Should Investors in European Equities Be Worried About Italy?

Italy's government is shaking up local politics - but should shareholders be concerned about some of their more anti-EU policies?

Cyrique Bourbon 30 November, 2018 | 2:04PM
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Cyrique Bourbon: European markets this year have been quite concerned about potential impact of the situation in Italy for markets. I think it's important to differentiate between, on the one hand, the political backdrop with more of a populist tilt to it as per the recent election; the economy, which has been doing definitely below what most other European countries have done in the last 15, 20 years. But there are signs of improvement there in terms of better competitiveness from Italy in general, where the country rises in productivity, that are positive and encouraging for the future coupled with some of the structural reforms that are starting to be enacting by the previous government.

Clearly, some concerns that the market has of the current government with its budget plans, but I don't think that is a big issue in itself. Italy has typically been quite disciplined at running a primary budget surplus for the last 20 years and is actually nowhere near as bad as some of the other European countries thinking about the overall budget deficits that they are expecting to have for the next 12 months.

More importantly, the market side is what interests us; the impact of Italian equities for European markets. Italy is a small part of European markets. So, in aggregate, it doesn't look like it could disrupt things too much. However, there are linkages, especially if I add the financial system, the banking system. And this is where things interest us.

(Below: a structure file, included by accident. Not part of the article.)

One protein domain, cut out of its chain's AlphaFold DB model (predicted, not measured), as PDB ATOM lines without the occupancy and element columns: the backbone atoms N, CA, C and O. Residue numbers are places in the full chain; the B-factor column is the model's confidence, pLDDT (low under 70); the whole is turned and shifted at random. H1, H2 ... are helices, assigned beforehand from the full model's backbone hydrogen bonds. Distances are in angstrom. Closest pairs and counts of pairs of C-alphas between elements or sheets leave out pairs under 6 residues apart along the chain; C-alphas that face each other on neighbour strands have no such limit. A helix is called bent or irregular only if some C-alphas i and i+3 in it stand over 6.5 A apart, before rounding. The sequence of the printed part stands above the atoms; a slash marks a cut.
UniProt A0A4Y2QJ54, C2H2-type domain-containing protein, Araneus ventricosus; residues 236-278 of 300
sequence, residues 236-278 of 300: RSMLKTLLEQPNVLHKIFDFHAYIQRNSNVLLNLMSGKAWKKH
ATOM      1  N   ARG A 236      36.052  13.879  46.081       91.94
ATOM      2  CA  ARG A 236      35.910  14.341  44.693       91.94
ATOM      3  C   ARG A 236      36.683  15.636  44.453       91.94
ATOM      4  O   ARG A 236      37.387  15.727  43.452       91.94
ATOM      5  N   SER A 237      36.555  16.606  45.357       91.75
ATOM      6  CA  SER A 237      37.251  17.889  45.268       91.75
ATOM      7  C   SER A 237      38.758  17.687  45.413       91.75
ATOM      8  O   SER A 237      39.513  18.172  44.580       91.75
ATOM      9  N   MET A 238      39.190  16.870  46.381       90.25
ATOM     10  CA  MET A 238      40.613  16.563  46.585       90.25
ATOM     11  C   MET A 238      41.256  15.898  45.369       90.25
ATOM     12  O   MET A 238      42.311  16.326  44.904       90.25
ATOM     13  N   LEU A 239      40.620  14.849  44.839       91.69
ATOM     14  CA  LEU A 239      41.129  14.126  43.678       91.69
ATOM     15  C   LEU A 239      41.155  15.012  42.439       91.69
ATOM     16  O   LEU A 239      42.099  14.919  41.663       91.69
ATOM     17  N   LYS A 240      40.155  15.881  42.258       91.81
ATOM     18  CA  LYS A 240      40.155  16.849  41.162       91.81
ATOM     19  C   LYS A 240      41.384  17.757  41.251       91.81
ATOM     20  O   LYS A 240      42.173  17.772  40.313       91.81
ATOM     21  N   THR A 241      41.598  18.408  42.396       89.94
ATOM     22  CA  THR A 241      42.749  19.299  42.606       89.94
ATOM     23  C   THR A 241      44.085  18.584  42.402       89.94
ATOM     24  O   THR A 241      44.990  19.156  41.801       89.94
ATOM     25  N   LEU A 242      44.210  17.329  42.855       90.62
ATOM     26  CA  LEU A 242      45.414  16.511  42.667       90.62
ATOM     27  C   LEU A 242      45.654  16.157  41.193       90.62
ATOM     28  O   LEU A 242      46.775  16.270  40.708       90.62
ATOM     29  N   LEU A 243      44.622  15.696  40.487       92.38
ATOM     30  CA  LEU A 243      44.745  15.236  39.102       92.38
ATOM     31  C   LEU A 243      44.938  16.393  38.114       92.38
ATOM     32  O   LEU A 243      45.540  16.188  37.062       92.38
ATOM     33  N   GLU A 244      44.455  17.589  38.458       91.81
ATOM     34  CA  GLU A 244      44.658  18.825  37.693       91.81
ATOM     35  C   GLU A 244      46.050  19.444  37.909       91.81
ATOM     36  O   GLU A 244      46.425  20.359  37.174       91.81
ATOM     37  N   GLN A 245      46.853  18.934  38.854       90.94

The fundamental risk for Italian equities remains high. There are substantial risks as regards the loan side, the nonperforming loans ratios for Italian banks. We are watching how those develop. They have been picking up very slightly again after a few years of reductions in those nonperforming loans which have been a positive trend. We are watching how things are currently evolving in light of the more recent weakness in the Italian economy.


Valuations are reasonably cheap for Italian equities at the headline level. But again, once you account for some of the potential negative fundamentals on the financial side with financials being about a third of the Italian market, we do maintain broadly a neutral view on Italian equities.

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Cyrique Bourbon  is multi-asset portfolio manager for Morningstar Investment Management EMEA

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